"I am so excited to get this particular episode out to you unexcited because the person's will not about to make you listen to is someone who is so so charismatic on sage in fact. She is the guy who got me excited about. Solving the mind valley podcast in the first place backstory in shawn stevenson is an incredible author and broadcaster islam casts immortal held show which you should be subscribed to is one of my favorite podcast out there by far in this one of the trump podcast in the world right now is focused on how but it's also also focused on a remarkable story my favorite episode of the model podcasts episode where he goes through the history of this cola he goes through the history of coca cola sprite and all of these other drinks that billions of people put into their bodies and when you understand that his is a fascinating but you understand the manipulation that goes on behind the scenes to make you put so much hyper sponsor deal and that is what i love about sean style style. He is just so brilliant at getting these messages out now in this episode of the mind body or cast brought on sean to discuss something something that he knows best which is how to stop your own podcast and the same ideas here apply. If you want to stop a youtube chat so listen to this talk. This talk was delivered at nine bally's eighth incorrigible the particular theme of this as as was growing your influence. It was for anyone out there who wanted to grow the audience size our reach for themselves for the of this and sean across was the number one name on myanmar hi my when i asked myself who can i put on stage that did teach us all how to build a world-class forecasts so again if you are thinking about growing growing you instagram following or building podcasts or starting a youtube channel the idea you're going to hear here will apply to you. This is not just for podcasting stick shawn's method of thinking this philosophy here applies to matter what type of audience you're trying to build and in today's world but they said body insists assist matter in a way all of us get to be a media company what and whether you're trying to get out or service or even just grand yourself the next job interview being able to have an audience truly matters so listen to this podcast. Take a lot of notes and i wanna give you one tip. If you're driving i mean obviously listened to the podcast and trump remember as much as you can put it in action..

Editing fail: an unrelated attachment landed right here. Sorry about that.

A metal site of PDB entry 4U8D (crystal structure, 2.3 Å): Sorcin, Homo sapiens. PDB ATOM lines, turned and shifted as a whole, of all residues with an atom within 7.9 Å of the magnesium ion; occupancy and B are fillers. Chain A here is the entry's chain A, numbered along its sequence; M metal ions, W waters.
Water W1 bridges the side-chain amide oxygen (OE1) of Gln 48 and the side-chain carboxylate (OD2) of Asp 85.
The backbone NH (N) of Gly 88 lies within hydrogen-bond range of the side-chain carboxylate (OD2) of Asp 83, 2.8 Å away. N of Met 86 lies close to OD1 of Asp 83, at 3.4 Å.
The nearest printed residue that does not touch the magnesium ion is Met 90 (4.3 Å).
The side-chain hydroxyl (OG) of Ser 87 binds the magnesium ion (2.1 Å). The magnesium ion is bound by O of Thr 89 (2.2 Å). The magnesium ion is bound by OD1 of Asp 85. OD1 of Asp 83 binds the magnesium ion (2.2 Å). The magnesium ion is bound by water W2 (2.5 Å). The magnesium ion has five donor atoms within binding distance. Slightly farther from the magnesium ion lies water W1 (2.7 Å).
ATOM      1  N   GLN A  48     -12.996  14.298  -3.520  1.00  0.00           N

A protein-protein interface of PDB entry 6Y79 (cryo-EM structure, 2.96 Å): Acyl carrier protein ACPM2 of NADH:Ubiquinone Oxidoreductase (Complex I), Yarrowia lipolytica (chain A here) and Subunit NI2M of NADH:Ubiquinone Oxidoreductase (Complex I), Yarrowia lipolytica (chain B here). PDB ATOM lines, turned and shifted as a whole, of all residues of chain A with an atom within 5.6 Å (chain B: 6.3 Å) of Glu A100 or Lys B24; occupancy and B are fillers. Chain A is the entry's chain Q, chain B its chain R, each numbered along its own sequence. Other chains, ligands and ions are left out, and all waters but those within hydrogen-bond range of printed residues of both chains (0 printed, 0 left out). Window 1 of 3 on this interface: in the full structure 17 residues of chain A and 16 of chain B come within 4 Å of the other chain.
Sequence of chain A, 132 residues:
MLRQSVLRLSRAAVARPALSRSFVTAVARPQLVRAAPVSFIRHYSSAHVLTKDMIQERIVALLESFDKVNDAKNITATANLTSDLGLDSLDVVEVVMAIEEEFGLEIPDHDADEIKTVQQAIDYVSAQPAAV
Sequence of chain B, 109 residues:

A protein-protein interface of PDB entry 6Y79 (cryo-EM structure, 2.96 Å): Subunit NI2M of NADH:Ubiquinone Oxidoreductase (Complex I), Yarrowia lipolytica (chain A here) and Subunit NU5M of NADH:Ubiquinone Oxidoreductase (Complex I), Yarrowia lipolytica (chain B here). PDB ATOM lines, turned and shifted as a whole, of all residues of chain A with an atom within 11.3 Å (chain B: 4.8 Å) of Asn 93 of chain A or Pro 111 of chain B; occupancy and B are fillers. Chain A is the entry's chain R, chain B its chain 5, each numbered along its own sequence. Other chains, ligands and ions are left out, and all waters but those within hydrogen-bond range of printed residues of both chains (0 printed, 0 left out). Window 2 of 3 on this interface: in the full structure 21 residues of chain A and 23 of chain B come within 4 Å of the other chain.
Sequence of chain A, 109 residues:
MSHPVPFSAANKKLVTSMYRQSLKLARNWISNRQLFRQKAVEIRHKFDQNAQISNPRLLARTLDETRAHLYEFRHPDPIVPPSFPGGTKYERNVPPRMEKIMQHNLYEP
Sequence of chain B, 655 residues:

"stevenson" Discussed on They Walk Among Us
"Stevenson and the daily brothers run sacked the house looking for what they came for money but they culprits.
"stevenson" Discussed on Backlisted